Amitriptyline and scopolamine in an animal model of depression

R. J. Katz*, S. Hersh

*Corresponding author for this work

Research output: Contribution to journalArticlepeer-review

78 Scopus citations


Adult male Sprague-Dawley rats were subjected to acute (95 dB white noise) or chronic stress, or their combination. In comparison with unstressed controls, stressed rats were more active upon several measures of open field activity. A history of chronic stress eliminated the acute stress induced activation. Concurrent treatment of chronically stressed rats with amitriptyline or scopolamine, or with a combination of both drugs resulted in selective behavioral improvement (i.e., in motor activity, latency, defecation) for amitriptyline and combined treatment rats, with significant restoration of the normal behavioral response. Scopolamine however was only marginally effective. A higher dose of scopolamine proved effective, but only with a marked disruption of baseline activity. Examination of plasma corticosterone titers indicated that chronic stress induced an elevation of basal levels and that this was reversed by amitriptyline, scopolamine, and combined drug treatment. Thus while behavioral depression and elevated corticosteroids may covary they are not identically mediated.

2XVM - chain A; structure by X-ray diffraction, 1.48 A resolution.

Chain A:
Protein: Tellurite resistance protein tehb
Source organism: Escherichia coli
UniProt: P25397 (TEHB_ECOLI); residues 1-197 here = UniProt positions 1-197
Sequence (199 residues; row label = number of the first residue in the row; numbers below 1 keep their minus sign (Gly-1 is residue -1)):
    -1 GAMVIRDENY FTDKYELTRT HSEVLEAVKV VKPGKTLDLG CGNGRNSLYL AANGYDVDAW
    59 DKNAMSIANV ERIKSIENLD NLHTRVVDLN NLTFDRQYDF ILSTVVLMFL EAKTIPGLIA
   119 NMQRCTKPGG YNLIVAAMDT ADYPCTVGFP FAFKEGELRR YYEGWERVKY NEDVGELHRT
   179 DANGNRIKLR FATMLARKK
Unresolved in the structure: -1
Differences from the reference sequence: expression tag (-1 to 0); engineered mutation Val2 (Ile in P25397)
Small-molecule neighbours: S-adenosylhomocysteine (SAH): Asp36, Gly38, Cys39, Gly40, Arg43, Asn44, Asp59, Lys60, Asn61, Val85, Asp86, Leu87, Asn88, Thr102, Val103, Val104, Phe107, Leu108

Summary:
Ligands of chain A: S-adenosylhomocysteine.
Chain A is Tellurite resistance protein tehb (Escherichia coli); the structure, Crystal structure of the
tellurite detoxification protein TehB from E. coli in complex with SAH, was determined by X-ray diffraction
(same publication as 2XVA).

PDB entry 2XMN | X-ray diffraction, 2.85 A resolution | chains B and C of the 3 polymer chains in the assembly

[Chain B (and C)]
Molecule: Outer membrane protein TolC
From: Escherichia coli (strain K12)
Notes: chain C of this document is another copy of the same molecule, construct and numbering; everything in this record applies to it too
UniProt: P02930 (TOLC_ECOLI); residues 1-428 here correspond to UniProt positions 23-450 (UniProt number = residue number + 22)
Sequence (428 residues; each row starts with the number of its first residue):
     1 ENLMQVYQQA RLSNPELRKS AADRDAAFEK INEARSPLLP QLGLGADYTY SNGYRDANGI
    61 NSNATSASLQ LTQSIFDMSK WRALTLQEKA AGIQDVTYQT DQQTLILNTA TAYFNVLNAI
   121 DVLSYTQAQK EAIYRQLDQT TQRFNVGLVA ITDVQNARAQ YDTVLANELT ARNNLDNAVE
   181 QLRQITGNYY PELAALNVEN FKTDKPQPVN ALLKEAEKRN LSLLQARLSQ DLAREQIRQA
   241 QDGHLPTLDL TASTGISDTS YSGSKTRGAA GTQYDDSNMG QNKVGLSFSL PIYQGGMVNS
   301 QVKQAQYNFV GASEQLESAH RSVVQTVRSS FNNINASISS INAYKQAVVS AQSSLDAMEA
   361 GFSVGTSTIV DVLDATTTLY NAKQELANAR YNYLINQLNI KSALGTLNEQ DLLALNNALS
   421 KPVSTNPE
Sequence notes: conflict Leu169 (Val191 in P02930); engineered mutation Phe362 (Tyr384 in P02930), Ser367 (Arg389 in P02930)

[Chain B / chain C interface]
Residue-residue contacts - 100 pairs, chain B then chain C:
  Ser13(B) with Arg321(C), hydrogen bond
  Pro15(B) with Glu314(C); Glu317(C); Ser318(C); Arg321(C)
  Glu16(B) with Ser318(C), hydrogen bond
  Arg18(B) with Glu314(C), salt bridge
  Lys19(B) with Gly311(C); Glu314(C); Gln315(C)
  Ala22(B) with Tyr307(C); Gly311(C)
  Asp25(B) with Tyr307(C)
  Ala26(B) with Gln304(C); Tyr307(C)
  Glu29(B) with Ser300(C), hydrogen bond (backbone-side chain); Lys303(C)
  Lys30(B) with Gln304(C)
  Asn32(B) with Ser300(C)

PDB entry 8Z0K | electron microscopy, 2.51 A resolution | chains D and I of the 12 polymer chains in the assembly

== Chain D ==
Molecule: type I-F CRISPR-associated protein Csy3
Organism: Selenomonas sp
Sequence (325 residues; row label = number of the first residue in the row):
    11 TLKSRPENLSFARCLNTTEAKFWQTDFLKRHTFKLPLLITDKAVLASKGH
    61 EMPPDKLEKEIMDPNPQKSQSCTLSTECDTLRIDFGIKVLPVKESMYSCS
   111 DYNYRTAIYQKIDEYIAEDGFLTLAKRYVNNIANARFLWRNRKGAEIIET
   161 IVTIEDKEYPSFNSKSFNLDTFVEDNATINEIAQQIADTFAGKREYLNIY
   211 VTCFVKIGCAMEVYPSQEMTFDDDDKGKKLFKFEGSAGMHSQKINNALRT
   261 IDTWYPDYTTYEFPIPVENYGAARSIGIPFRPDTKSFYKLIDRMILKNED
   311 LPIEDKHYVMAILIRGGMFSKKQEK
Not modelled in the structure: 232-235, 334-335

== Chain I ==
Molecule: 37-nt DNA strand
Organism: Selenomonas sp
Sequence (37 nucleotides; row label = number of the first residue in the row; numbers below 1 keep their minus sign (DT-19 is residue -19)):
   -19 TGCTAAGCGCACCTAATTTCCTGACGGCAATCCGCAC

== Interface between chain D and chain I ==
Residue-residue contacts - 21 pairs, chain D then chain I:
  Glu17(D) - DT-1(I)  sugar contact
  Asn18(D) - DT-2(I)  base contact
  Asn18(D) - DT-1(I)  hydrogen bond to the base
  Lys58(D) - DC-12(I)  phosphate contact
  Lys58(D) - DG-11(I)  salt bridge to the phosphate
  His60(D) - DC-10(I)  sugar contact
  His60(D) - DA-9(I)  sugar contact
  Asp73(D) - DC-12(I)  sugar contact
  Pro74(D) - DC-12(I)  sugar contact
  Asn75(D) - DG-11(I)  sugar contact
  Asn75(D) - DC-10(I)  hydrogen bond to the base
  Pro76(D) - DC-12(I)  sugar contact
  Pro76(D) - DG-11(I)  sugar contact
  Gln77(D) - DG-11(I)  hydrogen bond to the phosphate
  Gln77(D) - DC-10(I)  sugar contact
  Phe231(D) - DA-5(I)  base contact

Original languageEnglish (US)
Pages (from-to)265-271
Number of pages7
JournalNeuroscience and Biobehavioral Reviews
Issue number2
StatePublished - 1981


  • Acetylcholine
  • Activity
  • Amitriptyline
  • Animal model of depression
  • Anticholinergic
  • Corticosterone
  • Depression
  • Open field
  • Scopolamine

ASJC Scopus subject areas

  • Neuropsychology and Physiological Psychology
  • Cognitive Neuroscience
  • Behavioral Neuroscience


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